But, we all know we can’t depend on a company to do right by you and your skillset, and sometimes, you need to take a job, any job, to pay the bills. So another great way to build your income is to pick up a side hustle. I blog, stream video games, and make Youtube videos. They aren’t profitable yet, but I’m growing on all three platforms, and by the time I’m ready to retire, all three will be sources of income. It’s not retirement in the traditional sense because I still plan on working on those ventures (pursuing my passions for the win!), but I will get to leave the high stress nine to five.
You might have other interests, and there are tons of ways to start your own side hustle. A lot can go into turning your passion into a legitimate business, so be sure to check out Launch Your Side Hustle – the ultimate side hustle course. It gives you everything you need to know about starting a hustle and even helps you brainstorm ideas! It’s a must-have for anyone serious about increasing their income via side hustle.
Is the FIRE Movement for Me?
The fire movement isn’t for everyone. Some people are perfectly happy working their nine-to-five with a secure paycheck. Others love the high-paced corporate environments that they work in. Everyone is different, and the secret that other FIRE aficionados sometimes forget to tell you is that it’s ok. It’s okay not to want to pursue financial independence. It’s okay to be happy where you are. Hustle culture and extreme frugality aren’t for everyone.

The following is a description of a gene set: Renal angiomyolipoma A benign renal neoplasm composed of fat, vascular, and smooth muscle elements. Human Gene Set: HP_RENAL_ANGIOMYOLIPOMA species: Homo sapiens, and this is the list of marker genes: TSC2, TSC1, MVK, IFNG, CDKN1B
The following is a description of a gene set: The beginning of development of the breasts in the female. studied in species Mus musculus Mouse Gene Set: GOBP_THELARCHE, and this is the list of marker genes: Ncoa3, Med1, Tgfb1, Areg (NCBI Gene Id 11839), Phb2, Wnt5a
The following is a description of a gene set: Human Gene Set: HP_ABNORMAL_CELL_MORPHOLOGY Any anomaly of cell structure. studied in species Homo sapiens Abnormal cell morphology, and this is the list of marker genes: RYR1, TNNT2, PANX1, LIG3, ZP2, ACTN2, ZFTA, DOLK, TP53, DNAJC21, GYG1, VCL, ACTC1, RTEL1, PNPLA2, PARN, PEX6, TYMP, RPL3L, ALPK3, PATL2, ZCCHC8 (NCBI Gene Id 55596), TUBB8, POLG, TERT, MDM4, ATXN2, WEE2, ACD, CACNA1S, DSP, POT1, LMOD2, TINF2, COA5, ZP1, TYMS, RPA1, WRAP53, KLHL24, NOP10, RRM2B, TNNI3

But if you’re reading this and thinking, “man, I want to be free to pursue my passions,” then it is for you. Follow the guidelines outlined above and decide what type of FIRE is right for you. Start taking steps today to achieve it.
This post was originally published in January of 2018 and updated in July 2020
Melanie launched Partners in Fire in 2017 to document her quest for financial independence with a mix of finance, fun, and solving the world’s problems. She’s self educated in personal finance and passionate about fighting systematic problems that prevent others from achieving their own financial goals. She also loves travel, anthropology, gaming and her cats.